Scott Classen: April 2008 Archives

Our detector is gone!


It's gone! We boxed up our Q315 yesterday and sent it back to ADSC for an upgrade to the Q315r model.




Essentially this is an upgrade to the amplifiers that read out the CCDs and the other associated electronics for getting the raw images to the detector computers for processing. The fiber optic tapers and CCDs will not be replaced. The overall benefits of this upgrade are an decrease in read-out noise, an increase in speed, and the ability to use stored dark current images. Here are some excerpts from a detailed comparison performed by James Holton:

          ampgain  eo_gain    readnoise  pixel  fog photons  allowable
detector  e-/ADU   e-/photon  e-/pixel    um      /100um2   redundancy
Q315      12       7.3        27(swbin)  102.4     12.4         1.00
Q315       4       7.3        16(hwbin)  102.4      4.37        2.85
Q315R      4       7.3        11.5       102.4      2.26        5.51
M300HE     4?     11           7.7        73.2      1.71        7.29

"fog photons"/pixel is the number of extra background photons/pixel required to increase the noise in a pixel by the same amount as the read noise. Since the "fog photons" will add with redundancy, the far right column shows how many fold more images (relative to a Q315) you can spread the same total x-ray exposure over and get the same total read noise (as if you collected the data with "unit" redundancy on a Q315).  The Q315R will allow 5.5x more images than what we are doing now: 12 "fog photons"/pixel on a Q315 in swbin mode.

James goes on to compare the relative crysal sizes that will produce equivalent diffraction:

All things being equal (including the extent of radiation damage), the intensity of the spots and background are proportional to the crystal volume.  Doubling the crystal volume will double the signal (spot intensity) as well as double the background (in the ideal case of a "naked crystal" with no air scatter or other sources of background).  So doubling the crystal volume makes the noise (sqrt(signal+background)) go up by no more than sqrt(2).  Unless the crystal is bigger than the beam, or it is so thick that it attenuates the beam, radiation damage will be proportional to photons/um2, which has nothing to do with the crystal size.  This means that, for the same extent of damage, the signal/noise ratio goes as size^(3/2) if "size" is the linear dimension of the crystal.  That is, doubling the linear dimension of a "round" crystal will nearly triple the signal/noise (2.83x), and a 10% increase in the "size" (linear dimension) will increase signal/noise by 15%.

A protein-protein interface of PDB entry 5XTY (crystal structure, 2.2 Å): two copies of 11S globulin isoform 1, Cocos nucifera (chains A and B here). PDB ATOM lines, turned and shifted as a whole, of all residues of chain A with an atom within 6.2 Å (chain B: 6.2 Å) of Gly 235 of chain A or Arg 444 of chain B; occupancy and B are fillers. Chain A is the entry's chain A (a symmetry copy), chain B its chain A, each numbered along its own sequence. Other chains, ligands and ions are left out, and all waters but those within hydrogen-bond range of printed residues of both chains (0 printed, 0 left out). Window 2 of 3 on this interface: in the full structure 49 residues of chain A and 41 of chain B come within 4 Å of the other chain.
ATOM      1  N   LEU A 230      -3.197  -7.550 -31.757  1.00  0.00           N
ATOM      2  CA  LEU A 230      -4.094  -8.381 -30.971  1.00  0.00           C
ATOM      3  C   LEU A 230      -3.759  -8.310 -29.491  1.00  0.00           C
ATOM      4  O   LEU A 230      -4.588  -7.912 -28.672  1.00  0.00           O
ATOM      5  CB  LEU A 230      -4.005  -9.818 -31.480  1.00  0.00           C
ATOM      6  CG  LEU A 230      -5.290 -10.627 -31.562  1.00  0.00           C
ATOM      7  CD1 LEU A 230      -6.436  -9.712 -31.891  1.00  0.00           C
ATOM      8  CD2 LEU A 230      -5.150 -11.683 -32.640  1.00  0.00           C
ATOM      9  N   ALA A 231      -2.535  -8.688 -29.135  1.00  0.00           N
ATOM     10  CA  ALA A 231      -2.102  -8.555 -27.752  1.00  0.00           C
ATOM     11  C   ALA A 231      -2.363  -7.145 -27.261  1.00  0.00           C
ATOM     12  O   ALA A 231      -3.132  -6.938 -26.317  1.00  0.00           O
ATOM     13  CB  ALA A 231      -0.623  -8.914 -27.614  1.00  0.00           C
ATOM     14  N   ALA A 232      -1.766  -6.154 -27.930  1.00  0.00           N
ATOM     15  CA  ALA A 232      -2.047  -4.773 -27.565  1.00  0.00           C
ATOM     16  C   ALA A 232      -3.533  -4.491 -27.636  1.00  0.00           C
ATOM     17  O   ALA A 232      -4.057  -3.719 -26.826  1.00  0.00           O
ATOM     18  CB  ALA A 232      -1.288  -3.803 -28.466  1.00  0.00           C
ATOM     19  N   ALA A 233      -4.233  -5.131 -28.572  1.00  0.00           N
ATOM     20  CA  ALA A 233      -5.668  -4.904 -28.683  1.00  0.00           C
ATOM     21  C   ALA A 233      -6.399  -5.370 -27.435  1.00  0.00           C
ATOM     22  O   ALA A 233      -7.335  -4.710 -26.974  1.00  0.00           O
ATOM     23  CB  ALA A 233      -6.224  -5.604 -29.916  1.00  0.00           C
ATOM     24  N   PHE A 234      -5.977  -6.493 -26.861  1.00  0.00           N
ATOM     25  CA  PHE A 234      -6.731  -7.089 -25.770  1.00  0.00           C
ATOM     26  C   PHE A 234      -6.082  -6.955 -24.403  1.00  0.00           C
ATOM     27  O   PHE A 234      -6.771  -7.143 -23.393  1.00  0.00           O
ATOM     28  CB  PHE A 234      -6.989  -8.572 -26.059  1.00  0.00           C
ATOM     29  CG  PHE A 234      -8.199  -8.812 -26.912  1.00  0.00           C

If we have some high-res spot with I/sig(I)=2 in the absence of any background or read noise, then there are (on average) 4 photons in that spot (4/sqrt(4) = 2).  Spots typically take up on the order of 25 pixels.  So, adding 0.1 "fog photon"/pixel (as on a Mar300HE) will make I/sig(I) of this spot drop from 2.0 to 4/sqrt(4+25*0.1) = 1.6.  Increasing the crystal size by 12.5% will increase the crystal volume by 42% and put 5.7 photons into this same spot (for the same exposure time and therefore the same amount of radiation damage) and bring I/sig(I) back up to 5.7/sqrt(5.7+25*0.1) = 2.0.  This means that the crystal size needed to achieve a given resolution limit on the Mar300HE is 12.5% larger than the crystal size needed to achieve the same resolution with an ideal photon-counting detector (such as the Pilatus). This is assuming there are no other sources of noise, including x-ray background.

Changing the read noise to 2 "fog photons"/pixel will make the I/sig(I) of this 5.7-photon spot drop from 2 to (5.7/sqrt(5.7+25*2)) = 0.76.  Bringing the signal up to 16.3 photons/spot will bring I/sig(I) up to 2.0 again.  This represents a ~3-fold increase in crystal volume (16.3/5.7=2.86) and a 42% increase in crystal size.  To put it another way, using the Mar300HE instead of a Q315R would let us get away with crystals 30% smaller in linear dimension for a given resolution limit (and given amount of damage).  Going from a Q315R to a Q315 (with 21 "fog photons"/pixel) will require 47.9 photons in the spot (47.9/sqrt(47.9+25*21) = 2.0) and another 43% increase 

detector    photons/spot   xtalsize
perfect          4.0     0.63 or -37%
M300HE           5.7     0.71 or -29%
Q270             7.8     0.78 or -22%
M300            12.2     0.91 or -9%
Q315R           16.3     1.00
Q315            47.9     1.43 or +43%

The take home message is that our new Q315r will be way better than that old Q315 peice of junk. We will now collect more accurate data in less time with smaller crystals.


As of Monday April 7th -

The Director of the National Institutes of Health shall require that all investigators funded by the NIH submit or have submitted for them to the National Library of Medicine's PubMed Central an electronic version of their final, peer-reviewed manuscripts upon acceptance for publication, to be made publicly available no later than 12 months after the official date of publication: ProvidedThat the NIH shall implement the public access policy in a manner consistent with copyright law. [FULL TEXT]

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